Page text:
how to do you wake up without an alarm clock
Last Updated on June 6, 2022 by Peter

How To Wake Up Without An Alarm?

Waking up at a set time without an alarm clock is quite possibly the hardest thing to do in the world. Personal experience reveals two ways of waking up without the annoying sound of a reversing truck emanating from your trusted, but often so hated, timepiece. The first is waking up 1 minute before the alarm goes off, leaving you without enough time for a lie in and feeling unsatisfied. The second is waking up long after your alarm was set, either it didn’t go off or you ignored it for too long, letting frustration into your morning routine.

What if you found out that you can actually train yourself to have a lot more mornings where you wake up without the jarring interruption of an alarm? The key is understanding how to use your body’s natural circadian rhythm to your benefit. Your circadian rhythm is what makes you feel alert or sleepy, depending on the time of day. When you let the rhythm wake you up naturally, you feel alert because you were ready to stop sleeping. When an alarm forces you to wake up before your body is ready, you feel groggy, as you may have interrupted a deep stage of sleep.

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    How much sleep is needed?

    This depends very much on the type of person you are. There’s no one size fits all, and factors include the amount of exercise you get during the day, what time you go to bed and how healthy you are generally. Most adults need to get between 7 and 9 hours sleep every night. If that’s a struggle, you could try supplementing the lost hours with a daytime nap.

    To determine how much sleep you need yourself, spend a week timing yourself sleeping and waking up without an alarm. If you settle down in bed at the same time every night, you will broadly get the same amount of shut eye. This should give you the confidence to leave your alarm aside when you would normally need it. If you need to adjust your sleeping pattern, we recommend changing it by small amounts of 15 minutes. So if you usually sleep 11pm to 7am  and you need to wake up earlier, first adjust it to 10.45pm to 6.45am and so on.

    an image of a woman waking up easily

    Establish rituals

    To help you stick to a sleep-wake routine, we suggest creating a bedtime ritual that gets you ready for sleep and forming morning habits that get you excited about waking up. Your pre-bed routine should promote good sleep hygiene. About an hour before bed, dim the lights and switch your phone to night mode. You can also practice relaxation techniques like meditation or a warm bath to de-stress and wind down.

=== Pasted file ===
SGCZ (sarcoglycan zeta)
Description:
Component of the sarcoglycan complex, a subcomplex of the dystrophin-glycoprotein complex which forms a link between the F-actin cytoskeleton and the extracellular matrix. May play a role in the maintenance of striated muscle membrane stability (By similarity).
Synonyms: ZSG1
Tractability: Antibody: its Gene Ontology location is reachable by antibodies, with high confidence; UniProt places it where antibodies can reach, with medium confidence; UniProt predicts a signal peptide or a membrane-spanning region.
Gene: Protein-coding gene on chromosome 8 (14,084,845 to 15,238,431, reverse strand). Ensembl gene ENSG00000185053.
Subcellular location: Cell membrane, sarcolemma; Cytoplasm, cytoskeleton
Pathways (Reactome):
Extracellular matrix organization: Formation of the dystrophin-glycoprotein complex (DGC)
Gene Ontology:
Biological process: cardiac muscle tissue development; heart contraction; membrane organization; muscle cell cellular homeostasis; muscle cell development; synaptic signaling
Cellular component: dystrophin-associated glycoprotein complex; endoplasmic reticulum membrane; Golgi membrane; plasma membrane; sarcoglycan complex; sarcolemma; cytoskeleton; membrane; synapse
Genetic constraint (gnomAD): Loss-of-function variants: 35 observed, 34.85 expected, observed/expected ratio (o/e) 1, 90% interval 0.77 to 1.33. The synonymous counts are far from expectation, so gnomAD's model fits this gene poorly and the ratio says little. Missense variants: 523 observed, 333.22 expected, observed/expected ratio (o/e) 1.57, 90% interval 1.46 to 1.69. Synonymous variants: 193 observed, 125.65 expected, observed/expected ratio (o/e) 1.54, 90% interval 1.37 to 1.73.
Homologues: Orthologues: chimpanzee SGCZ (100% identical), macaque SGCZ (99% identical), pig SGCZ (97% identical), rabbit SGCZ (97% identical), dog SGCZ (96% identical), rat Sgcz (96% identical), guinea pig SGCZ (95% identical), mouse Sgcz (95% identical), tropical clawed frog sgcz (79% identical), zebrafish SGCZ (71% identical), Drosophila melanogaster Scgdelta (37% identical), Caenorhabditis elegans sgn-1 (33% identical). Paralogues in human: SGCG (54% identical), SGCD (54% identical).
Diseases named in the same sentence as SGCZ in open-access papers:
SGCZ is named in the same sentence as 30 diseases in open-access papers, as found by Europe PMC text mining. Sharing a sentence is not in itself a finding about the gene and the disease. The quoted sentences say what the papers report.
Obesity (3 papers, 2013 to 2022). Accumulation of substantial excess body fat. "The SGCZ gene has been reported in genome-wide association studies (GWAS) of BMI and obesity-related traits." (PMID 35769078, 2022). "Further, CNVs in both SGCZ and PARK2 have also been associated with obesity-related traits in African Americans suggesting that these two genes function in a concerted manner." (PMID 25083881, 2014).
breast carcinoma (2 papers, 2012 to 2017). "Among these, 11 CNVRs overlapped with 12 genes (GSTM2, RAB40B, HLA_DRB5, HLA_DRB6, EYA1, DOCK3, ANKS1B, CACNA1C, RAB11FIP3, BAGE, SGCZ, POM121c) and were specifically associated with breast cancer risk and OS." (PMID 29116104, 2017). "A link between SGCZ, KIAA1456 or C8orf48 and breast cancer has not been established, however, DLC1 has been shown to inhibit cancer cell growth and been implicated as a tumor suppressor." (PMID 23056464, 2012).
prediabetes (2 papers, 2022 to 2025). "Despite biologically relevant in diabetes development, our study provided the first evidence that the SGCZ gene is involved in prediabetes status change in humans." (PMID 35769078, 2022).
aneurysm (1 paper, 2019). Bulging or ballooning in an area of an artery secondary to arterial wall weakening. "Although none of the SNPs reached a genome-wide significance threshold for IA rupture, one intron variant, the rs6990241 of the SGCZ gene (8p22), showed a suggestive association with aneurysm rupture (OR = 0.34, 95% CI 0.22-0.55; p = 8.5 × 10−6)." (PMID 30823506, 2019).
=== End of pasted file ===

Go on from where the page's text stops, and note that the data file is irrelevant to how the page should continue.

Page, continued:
Since we’re talking about waking up, the morning routine is most important. Have you ever noticed how easy it is to wake up on the morning of a vacation or big event you’re looking forward to? This is because your brain knows that you need to be energized. The best way to trick your brain into thinking this all the time, is to schedule exciting things to do in the morning. Go for a run, sign up for your favorite yoga class, or make a delicious smoothie. If you do something fun or active every morning, you’ll start to get used to waking up early.

    Understand what makes a good night's sleep

    It’s not just relaxing that’ll do the trick. A big part of getting some decent shut-eye is knowing what contributes to a bad sleep. Electronics that emit blue light, particularly flat screen televisions, smartphones and tablets, prevent the production of a hormone called melatonin. This is the chemical responsible for getting your body to sleep at night. Typically, the body starts producing this hormone around 9pm, so avoid light screens after that time. If you need to be in front of a screen, make sure you use a blue light filter to avoid disturbing your circadian rhythm. Coffee also disturbs your sleep. Caffeine has a half life of around 8 hours, that’s how long it stays in your bloodstream, keeping you energized and stopping you from dozing off comfortably until it’s out your system. As a rule of thumb, try to avoid caffeine beyond 2pm. The same goes for for alcohol. Although it won’t interrupt you like caffeine, alcohol prevents your body falling into ‘REM’ sleep which is crucial for your body to reset itself for a new day.

    Set one just in case

    If you’re afraid of sleeping in, set an alarm as a backup. It’s always better to be safe than sorry (or in this case – late). Our favorite type of alarm to use is a smart alarm because it wakes you up in your lightest stage of sleep. If you set your alarm at 7 AM, it may go off up to 30 minutes earlier depending on your sleep cycle. You’ll feel better waking up with the smart alarm because you won’t feel groggy. This way, you’ll have more energy to go about your day.
    an image of a man setting an alarm clock

    Conclusion

    Waking up on time without an alarm is one of the hardest things to do. If you are not well trained and you wake up without it, we suggest you get yourself an alarm clock. However there are ways to wake yourself up even without alarm. First is to estimate how much sleep you actually need, then you can establish a rhythm of sleeping, or a ritual around going to sleep or waking up. You should know what to avoid to have a good sleep session, like blue lights or caffeine. And if you’re afraid of sleeping in, you can always set an alarm, just in case, just a bit earlier than your planned get-up time.   

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